Performing pachyderms

TWENTY elephants anxiously wait backstage, slowly rocking back and forth, bobbing their heads up and down, their chains clanking. They rock to soothe their knees from the heavy load. `They know when it's their time to go on by the music,'' says animal handler David Lee Walker of the Ringling Bros. and Barnum & Bailey Circus. ``They're very good on their feet, just like ballerinas, even if they look clumsy.''

For the elephants, however, circus work is no cakewalk. They are on the road 49 weeks a year, traveling to 33 cities for 535 performances, riding on crowded trains for 12,765 miles.

Sometimes they perform in three shows a day. Like chorus girls, they have their costumes -- sequined blankets and headgear -- changed frequently.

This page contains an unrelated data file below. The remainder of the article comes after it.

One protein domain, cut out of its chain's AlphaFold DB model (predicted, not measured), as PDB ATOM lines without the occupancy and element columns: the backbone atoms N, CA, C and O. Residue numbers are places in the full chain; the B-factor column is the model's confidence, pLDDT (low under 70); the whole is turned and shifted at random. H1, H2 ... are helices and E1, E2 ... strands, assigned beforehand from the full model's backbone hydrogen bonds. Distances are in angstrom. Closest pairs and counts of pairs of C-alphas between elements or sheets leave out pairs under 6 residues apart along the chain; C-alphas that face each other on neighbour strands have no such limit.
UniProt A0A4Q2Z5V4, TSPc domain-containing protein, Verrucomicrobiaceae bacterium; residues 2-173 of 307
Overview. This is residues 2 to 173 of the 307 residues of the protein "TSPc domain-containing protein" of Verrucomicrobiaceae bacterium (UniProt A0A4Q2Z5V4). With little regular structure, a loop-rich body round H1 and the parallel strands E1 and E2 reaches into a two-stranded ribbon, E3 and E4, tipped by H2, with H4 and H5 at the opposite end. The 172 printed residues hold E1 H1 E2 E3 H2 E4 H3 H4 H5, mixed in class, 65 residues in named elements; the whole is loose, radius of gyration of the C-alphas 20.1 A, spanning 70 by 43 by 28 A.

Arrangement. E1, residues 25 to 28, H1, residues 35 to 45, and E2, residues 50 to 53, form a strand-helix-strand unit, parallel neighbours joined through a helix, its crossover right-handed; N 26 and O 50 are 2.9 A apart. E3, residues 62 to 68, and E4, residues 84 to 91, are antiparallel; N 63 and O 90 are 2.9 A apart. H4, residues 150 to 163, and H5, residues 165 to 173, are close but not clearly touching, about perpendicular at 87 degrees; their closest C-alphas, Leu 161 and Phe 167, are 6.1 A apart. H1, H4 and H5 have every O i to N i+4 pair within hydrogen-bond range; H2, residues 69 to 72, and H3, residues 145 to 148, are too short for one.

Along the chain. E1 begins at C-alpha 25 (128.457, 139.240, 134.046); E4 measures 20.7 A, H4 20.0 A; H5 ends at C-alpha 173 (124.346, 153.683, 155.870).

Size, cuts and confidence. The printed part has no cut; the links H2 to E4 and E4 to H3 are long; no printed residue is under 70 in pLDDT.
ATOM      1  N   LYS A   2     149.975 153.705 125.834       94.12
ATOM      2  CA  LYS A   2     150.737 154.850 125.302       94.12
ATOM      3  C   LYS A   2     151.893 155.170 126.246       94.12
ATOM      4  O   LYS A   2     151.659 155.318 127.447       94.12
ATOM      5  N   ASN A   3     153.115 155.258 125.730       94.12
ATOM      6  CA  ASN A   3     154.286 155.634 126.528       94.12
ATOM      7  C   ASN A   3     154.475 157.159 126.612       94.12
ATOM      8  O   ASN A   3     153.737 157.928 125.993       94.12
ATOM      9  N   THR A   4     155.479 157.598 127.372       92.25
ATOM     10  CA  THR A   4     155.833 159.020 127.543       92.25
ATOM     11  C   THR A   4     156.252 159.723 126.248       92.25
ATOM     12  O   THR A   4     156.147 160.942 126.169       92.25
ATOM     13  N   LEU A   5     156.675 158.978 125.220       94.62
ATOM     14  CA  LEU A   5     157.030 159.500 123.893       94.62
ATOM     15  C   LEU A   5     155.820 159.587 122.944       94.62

Trainers use poles with hooks to keep the animals in line. Whips are used, too, but mainly for the sound rather than the limited impact on the elephants' thick skin. But more than anything, they respond to voice commands -- in German or English -- especially from elephant trainer Gunther Gebel-Williams.

He prefers almost all female elephants (one is a young male) because the males grow too big and too mean. The oldest is Suzie, who is 66. Some of the others are named Bambi, Banko, Congo, Cheetah, and Banannaok.

If they were in the wild, says Walker, the elephants would have to forage for food. Here they are fed and happy. On stage they almost look like they're smiling.``They love showing off,'' he says.

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